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Art Scene Q&A: The Artist, Tim Braden


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Art Scene Q&A: The Artist, Tim Braden

British artist Tim Braden talks to us about exhibitions, funding cuts and the best artists to watch...

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Galleries are paying significant female artists their dues, says British artist Tim Braden. Read Tim’s art tips in our C&TH art Q&A. 

     

Best exhibition in London?

Vanessa Bell at the Dulwich Picture Gallery (until 4 June. dulwichpicturegallery.org.uk). It’s the first show of her work in about 25 years, and the first ever solo show dedicated to her. There has been a whole reappraisal of women artists who have been neglected over the last century. I bought a cushion from the gift shop, and it’s not some chintzy gift shop thing either, she designed the textile for that purpose. So for £20 I’ve got a Vanessa Bell, which is as much a piece of art by her as an artwork she painted.

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Which female artists are being revisited?

Charlotte Perriand, Anni Albers, Sonia Delaunay; there are all these amazing women from the ’20s who were painting, making textiles and decorating interiors, but in the ’80s and ’90s ‘decorative arts’ were dirty words. Throughout different eras, people have viewed these as either more or less ‘high art’ but we’re definitely seeing a return to it.

What has been the impact of funding cuts?

It’s a huge deal. I didn’t pay for art school, whereas now you have to pay £9,000 a year and god knows how people can afford it. I don’t think I, or any of my friends, made any money for three years after art school, but we didn’t have any debts so we could live with nothing. In Holland they have crazy arts funding; they pay you to go to art school – they have almost taken it too far the other way.

MORE: Arts Scene Q&A: The Fair Director, Jo Stella-Sawicka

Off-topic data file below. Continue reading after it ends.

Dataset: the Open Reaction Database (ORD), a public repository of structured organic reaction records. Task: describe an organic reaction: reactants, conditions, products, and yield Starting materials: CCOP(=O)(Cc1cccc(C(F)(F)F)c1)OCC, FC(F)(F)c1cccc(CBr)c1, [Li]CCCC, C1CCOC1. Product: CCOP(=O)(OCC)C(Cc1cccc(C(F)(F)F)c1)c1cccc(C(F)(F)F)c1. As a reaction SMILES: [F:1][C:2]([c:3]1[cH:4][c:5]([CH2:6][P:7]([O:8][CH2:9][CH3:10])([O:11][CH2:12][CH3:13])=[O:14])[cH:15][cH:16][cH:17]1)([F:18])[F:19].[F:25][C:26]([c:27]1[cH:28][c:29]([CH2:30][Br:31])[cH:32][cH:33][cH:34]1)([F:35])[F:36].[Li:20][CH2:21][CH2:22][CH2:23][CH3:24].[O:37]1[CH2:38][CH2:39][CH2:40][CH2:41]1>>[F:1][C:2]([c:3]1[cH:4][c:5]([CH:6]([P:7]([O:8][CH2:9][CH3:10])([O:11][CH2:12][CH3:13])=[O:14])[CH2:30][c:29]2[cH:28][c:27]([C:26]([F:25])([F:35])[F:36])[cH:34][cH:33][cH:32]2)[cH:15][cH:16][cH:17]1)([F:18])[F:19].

Most interesting hubs for artists?

     

Cities like Brussels because it’s a city of politicians. It’s easier to form a counter culture in a very square, conservative environment. Boring towns tend to make creative people. If you live in a small town and an interesting show is on, you go and see it, so you probably end up seeing as much as you would living in London, where there is almost too much choice.

What has been the biggest change since the start of your career?

There’s a huge number of mid-tier galleries closing, which is not happening so much with the big blue chip types, nor the ones starting out and don’t really need large budgets. It’s mostly the galleries who were just getting into all the art fairs, but it was killing them financially to do so. The dominance of art fairs and big shows like Venice Biennale is rising, and they are showing much broader ranges of work. From my perspective, art fairs are really interesting places to show work. I’ve often done solo shows at fairs and you get a great audience.

Whose work do you admire?

I’m a huge fan of people like Rose Wiley. She’s now in her seventies, but she still makes work that has a real freshness to it. Lynette Yiadom-Boakye is a really good painter, who makes figurative paintings that she makes up, mostly of black characters, men and women, in different scenarios with amazing colouring – she’s got a great gesture. There’s also a very good painter called Lisa Brice whose show of her blue and white wash paintings was recently at Stephen Friedman.

Who is collecting art at the moment?

I’m always surprised at the different kinds of people who collect work. I have collectors who seem to spend their entire salary on art – and it’s not very much – and you just wonder how the hell they are surviving, but they’re passionate about it. It’s funny because you often only hear about the top end of the market, but really most collecting is done by people who see pictures, call up the artist and visit their studio.

READ MORE: How to Collect Art

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